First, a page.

May. It’s tempting, after so many months of carefully managing a garlic crop through the travails of winter, to sit back and enjoy the fine weather. We’re almost done, right? Well, kind of. If we walk away and leave it be, we’ll still reap some benefit of a full year’s hard work. But if we just stay the course a bit longer…
In early May most varieties haven’t begun to divide into cloves yet, so snatching the random double for a green garlic treat will give its companion room to make a nice bulb. And the farmer has the makings of a fine meal; just add some asparagus, and morels if you’re lucky enough.
Next the hard-stem varieties will start to send up scapes. Snap them soon, for yet another culinary treat; chop and add to any dish, blend into pesto, or even make a batch of fermented garlic scape paste. Early removal of the scapes will let the plant direct its energy to the bulb, and bigger bulbs are what we’re after.
While all the new spring plantings call for our attention, it’s critical to not neglect the garlic. There’s no need for further fertilizing as the garlic has already made all its layers by now, but weeds need to be kept under control, and regular scheduled watering must be maintained if the weather is dry, especially if the crop isn’t mulched. This is the time garlic swells into bulbs, and adequate water will make great bulbs. If the crop dries out at this point it may decide the end is near and start drying down early, preparing to go dormant until the next growing season. We want our garlic to feel like life’s abundant, and to keep getting fatter until the day length says to stop. So keep the water coming and watch those bulbs size up. When there’s just two or three sets of green leaves left, that’s when it’s time to dry down, but not before.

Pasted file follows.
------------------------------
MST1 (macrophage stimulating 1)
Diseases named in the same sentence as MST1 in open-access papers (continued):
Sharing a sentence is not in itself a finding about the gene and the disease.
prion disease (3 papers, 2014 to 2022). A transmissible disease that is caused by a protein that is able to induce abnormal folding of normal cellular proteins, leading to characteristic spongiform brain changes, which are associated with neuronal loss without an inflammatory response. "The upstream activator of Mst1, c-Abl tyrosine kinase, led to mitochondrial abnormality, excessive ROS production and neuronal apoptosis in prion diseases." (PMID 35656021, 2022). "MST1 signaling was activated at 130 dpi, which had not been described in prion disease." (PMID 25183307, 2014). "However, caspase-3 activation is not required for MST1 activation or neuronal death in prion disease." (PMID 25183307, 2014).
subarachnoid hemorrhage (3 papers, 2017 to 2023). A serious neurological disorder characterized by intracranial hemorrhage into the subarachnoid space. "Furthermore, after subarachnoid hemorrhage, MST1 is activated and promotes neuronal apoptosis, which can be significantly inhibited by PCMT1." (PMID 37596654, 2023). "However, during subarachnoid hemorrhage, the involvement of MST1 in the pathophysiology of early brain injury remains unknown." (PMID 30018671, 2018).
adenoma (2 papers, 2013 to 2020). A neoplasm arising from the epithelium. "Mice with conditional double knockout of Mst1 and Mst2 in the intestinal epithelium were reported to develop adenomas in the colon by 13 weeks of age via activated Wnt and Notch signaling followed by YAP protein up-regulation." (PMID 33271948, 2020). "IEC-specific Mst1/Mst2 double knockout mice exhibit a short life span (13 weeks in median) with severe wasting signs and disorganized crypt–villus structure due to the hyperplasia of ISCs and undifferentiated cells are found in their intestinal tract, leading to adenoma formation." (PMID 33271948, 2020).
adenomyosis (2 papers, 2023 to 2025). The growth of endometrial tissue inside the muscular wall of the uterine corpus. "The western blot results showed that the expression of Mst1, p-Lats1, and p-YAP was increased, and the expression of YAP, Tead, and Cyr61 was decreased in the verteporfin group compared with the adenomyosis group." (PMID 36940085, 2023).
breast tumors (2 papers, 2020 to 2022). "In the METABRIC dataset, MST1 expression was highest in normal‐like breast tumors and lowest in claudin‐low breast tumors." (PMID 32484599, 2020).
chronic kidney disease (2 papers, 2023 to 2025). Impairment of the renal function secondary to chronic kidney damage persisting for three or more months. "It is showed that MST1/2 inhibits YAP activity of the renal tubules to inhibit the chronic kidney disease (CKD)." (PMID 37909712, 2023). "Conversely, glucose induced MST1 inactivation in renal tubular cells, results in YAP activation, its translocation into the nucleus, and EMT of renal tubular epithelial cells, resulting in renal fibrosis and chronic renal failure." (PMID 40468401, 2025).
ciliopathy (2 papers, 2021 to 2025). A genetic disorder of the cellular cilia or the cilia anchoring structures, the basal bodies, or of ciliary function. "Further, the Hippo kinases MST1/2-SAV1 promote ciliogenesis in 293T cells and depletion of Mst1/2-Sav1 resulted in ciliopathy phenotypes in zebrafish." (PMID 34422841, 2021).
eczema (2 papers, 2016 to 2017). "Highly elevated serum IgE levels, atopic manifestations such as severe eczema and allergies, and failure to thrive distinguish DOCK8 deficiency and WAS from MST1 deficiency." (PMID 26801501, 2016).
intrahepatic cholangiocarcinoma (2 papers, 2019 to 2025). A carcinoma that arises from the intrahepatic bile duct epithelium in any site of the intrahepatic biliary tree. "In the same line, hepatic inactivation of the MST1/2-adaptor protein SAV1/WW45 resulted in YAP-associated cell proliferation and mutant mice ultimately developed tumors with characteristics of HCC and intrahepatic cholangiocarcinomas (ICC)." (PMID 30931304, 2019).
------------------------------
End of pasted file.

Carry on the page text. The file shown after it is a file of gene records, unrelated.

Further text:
If the skies over your farm or garden give too much rain, the challenge will be to keep weeds away and make sure the water can drain so the crop can air out and soak up the sunshine a bit between soaks. Wet mulch and dense weeds will hold in moisture and keep bulbs soggy, not a good thing. Hopefully you’ve planted in raised beds if your field is subject to wet spring weather, and you can bide your time without the chore of watering.
As the garlic is shining in all its May glory, or not… this is also a good time to compare varieties. Which looks best, which is big and healthy. Each farm, each climate, each soil will favor certain types of garlic over other. Take notes on how each looks, when they set scapes, when they start to dry down, which is most resistant to pests or diseases. Now’s the time to plan for next season, so observe, and prepare for the next step – harvest! More on that topic in June.